Sophomore release from Vex’d member Roly Porter, Life Cycle Of A Massive Star.
The stars have always fascinated me. I was one of those kids growing up that had a big love of space and volcanoes and dinosaurs and other big or old stuff that kids find so difficult to wrap their heads around. These days the wonder lies less so in the mysticism surrounding these things, the things we dont know about space and the evocative images we’re shown of it etc, but how much we do know, and how we got there. It’s incredible to me that telescopes are not simple visible light instruments, they can see across the spectrum things we cant with the naked eye. They cut through the stellar dust with infra-red and watch pulsars with X-Ray detectors, learn about the chemical composition of distant objects by analysing the light spectrums they emit. And through this technology we can observe these distant furnaces in various stages of their lives, and musicians like Roly Porter can pick up the pieces of these cosmic displays and turn them into beautiful, sometimes harrowing, music.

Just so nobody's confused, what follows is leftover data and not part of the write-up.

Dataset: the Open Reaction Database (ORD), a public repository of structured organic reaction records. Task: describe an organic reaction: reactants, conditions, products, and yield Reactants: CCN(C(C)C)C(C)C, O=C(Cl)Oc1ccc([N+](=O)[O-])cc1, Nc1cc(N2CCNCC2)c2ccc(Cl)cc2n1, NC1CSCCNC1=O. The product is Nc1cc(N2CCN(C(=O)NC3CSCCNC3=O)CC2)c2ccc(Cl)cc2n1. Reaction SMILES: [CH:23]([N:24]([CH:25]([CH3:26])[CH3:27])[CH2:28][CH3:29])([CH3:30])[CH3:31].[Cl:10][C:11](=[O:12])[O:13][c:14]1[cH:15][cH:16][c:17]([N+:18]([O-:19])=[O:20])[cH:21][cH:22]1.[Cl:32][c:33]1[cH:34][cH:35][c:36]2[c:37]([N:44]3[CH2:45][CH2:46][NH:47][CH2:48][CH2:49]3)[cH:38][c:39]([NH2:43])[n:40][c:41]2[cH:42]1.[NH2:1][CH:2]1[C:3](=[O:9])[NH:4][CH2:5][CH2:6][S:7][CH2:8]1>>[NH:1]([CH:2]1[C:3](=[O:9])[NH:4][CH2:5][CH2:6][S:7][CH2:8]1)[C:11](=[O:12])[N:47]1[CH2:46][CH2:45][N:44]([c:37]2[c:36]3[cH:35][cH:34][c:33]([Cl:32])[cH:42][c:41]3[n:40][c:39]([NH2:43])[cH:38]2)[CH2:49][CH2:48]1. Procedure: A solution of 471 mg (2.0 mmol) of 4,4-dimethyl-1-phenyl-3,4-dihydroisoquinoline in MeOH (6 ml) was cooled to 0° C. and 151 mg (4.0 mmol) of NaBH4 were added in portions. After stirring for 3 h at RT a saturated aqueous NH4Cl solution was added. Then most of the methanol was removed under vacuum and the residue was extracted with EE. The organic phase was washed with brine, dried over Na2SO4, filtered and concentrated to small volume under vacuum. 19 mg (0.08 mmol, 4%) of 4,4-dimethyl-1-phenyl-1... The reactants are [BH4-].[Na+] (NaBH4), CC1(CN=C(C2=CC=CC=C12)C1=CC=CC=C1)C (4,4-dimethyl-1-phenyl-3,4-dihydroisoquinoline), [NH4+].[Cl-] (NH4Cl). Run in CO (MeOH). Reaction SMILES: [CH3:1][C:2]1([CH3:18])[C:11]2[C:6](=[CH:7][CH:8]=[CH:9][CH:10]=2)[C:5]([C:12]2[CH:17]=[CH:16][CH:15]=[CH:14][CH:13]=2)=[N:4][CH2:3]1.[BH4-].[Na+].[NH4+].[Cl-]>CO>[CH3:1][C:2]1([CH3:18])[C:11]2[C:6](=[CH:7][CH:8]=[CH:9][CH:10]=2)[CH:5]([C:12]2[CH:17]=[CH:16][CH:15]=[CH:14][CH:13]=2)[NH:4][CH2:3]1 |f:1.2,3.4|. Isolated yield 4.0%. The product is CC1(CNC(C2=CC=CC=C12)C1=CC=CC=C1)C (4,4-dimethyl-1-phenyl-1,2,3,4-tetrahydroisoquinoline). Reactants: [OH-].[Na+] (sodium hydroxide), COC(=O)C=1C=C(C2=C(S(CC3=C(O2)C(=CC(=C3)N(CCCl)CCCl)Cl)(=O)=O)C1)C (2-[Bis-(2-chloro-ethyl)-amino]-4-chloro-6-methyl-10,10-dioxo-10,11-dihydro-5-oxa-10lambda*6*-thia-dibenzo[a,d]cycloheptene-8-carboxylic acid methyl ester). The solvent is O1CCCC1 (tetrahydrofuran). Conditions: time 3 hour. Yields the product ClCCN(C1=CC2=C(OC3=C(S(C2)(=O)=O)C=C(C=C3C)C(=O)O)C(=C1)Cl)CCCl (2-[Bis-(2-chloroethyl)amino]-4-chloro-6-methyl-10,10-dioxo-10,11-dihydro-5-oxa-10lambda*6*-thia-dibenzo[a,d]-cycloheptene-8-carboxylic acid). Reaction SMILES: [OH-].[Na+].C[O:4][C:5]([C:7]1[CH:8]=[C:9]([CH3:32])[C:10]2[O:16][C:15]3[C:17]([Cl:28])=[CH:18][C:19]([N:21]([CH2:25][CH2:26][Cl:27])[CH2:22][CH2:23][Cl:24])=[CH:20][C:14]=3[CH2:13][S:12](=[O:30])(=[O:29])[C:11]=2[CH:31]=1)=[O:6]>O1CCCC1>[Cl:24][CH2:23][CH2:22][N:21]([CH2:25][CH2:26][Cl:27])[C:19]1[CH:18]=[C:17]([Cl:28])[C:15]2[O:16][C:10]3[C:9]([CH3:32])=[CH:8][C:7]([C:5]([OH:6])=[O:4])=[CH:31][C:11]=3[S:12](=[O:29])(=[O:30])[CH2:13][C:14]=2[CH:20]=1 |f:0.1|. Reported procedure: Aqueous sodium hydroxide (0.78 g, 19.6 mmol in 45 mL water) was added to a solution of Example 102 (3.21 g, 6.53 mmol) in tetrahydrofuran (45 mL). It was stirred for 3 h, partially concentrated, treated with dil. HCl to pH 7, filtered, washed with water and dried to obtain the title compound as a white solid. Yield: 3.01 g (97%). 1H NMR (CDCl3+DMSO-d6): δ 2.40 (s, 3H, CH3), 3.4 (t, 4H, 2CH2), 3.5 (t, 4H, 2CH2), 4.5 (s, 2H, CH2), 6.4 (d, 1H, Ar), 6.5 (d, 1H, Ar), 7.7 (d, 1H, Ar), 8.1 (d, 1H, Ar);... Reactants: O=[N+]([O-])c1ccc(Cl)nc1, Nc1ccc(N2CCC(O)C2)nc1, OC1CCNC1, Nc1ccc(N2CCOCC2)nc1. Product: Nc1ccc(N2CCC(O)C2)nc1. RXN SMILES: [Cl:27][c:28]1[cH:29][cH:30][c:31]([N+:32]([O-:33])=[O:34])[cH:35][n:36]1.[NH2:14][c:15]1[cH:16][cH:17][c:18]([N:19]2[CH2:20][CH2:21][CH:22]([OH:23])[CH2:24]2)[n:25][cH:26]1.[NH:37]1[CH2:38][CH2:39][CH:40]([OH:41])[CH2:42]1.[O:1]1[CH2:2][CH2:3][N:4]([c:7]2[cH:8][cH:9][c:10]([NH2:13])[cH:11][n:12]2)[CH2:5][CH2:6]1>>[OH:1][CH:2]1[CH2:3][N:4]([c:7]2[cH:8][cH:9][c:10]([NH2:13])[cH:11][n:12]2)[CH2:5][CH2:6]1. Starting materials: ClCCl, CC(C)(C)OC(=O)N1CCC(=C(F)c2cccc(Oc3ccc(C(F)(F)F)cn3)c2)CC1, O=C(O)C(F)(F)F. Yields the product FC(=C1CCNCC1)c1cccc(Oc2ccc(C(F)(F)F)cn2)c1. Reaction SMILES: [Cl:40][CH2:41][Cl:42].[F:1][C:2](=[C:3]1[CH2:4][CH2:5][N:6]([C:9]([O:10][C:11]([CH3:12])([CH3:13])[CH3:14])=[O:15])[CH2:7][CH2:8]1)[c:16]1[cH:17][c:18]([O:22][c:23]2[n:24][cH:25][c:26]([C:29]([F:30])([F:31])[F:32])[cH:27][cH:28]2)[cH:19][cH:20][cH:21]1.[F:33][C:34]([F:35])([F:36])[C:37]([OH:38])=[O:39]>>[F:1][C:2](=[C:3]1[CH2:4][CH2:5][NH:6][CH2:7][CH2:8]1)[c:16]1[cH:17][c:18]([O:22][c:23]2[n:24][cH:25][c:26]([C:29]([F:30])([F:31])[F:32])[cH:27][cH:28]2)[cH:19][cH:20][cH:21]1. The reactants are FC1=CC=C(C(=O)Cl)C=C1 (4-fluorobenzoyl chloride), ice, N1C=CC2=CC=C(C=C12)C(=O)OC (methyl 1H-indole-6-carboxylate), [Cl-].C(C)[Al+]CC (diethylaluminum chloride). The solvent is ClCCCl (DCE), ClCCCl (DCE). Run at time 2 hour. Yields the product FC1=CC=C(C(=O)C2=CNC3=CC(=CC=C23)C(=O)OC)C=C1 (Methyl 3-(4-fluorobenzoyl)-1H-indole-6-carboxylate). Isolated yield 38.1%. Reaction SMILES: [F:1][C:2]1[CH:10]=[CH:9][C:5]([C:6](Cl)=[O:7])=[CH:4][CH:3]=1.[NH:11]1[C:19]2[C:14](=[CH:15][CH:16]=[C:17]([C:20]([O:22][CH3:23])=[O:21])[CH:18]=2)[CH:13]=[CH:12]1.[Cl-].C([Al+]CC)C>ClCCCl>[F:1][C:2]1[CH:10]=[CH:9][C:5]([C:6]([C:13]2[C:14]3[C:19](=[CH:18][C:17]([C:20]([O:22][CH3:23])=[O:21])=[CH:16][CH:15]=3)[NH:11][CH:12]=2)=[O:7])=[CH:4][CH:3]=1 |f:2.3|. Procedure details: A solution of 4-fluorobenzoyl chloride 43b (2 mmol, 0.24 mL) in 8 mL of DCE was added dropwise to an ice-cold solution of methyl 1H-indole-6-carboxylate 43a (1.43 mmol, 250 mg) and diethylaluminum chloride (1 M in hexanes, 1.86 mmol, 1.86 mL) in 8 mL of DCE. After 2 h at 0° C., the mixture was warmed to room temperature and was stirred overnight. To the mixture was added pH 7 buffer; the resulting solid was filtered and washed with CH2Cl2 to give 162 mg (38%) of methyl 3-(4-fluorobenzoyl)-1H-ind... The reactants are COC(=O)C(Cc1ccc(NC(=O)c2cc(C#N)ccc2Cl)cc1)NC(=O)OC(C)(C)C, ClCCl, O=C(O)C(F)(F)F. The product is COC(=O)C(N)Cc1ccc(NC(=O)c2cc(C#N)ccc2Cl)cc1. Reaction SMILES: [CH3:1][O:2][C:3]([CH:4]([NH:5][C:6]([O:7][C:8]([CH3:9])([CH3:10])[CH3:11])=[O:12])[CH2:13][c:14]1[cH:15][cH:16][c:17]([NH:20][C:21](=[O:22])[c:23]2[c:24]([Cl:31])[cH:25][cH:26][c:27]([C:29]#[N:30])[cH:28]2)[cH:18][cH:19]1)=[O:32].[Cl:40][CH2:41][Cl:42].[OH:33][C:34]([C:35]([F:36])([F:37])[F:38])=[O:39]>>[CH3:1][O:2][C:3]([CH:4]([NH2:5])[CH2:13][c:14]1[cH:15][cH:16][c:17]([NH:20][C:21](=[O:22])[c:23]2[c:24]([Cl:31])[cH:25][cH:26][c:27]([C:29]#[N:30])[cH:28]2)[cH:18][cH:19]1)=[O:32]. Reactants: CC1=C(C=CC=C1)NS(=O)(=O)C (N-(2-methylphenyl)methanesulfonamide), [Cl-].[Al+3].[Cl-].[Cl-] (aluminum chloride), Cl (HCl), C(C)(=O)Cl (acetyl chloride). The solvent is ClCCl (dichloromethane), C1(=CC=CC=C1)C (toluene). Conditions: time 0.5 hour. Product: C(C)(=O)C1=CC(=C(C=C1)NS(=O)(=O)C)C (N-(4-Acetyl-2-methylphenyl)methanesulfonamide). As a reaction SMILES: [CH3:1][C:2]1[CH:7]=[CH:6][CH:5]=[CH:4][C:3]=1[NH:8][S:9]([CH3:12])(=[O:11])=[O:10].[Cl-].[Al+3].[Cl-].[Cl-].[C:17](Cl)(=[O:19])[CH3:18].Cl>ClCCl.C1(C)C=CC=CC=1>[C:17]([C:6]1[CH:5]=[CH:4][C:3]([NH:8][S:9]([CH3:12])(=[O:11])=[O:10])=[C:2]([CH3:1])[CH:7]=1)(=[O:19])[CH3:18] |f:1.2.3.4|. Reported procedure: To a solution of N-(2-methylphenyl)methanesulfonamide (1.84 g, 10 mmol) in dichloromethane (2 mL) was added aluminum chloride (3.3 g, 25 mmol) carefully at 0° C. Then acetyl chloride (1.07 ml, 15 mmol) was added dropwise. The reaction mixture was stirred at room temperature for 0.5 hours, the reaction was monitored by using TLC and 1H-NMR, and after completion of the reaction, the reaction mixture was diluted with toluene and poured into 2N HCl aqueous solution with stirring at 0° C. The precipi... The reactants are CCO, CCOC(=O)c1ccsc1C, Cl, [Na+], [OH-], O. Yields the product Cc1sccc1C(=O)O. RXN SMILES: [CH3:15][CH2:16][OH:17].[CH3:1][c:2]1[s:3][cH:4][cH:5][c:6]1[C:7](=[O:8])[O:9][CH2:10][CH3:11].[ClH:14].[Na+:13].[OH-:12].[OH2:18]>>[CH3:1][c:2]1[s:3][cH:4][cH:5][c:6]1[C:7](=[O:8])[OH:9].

We start just like our Sun started, in “Cloud”, a nebulous expanse of dust and gas spanning for lightyears. It’s bleak, dark and featureless, the feeble light of neighbouring stars illuminating the edges of its field and undulations at its fringes. Surprisingly the piece starts off quite determined and empowered, juddering along in cycling, staccato electronic beats amidst a wash of melancholic drone and whining voices. On and on it goes, this the longest track of the album, suspended in the darkness for unknown billions of years being relentlessly fast-forwarded by Porter. There’s a really surprising sense of urgency in this piece, one of trying to initiate something and break free, threatening instability in the unstoppable electronic but languishing in placidity in the vast drones below. 7 minutes pass by and it only gets bolder and more determined until at long last it becomes sated and finally succumbs to the drones and violins.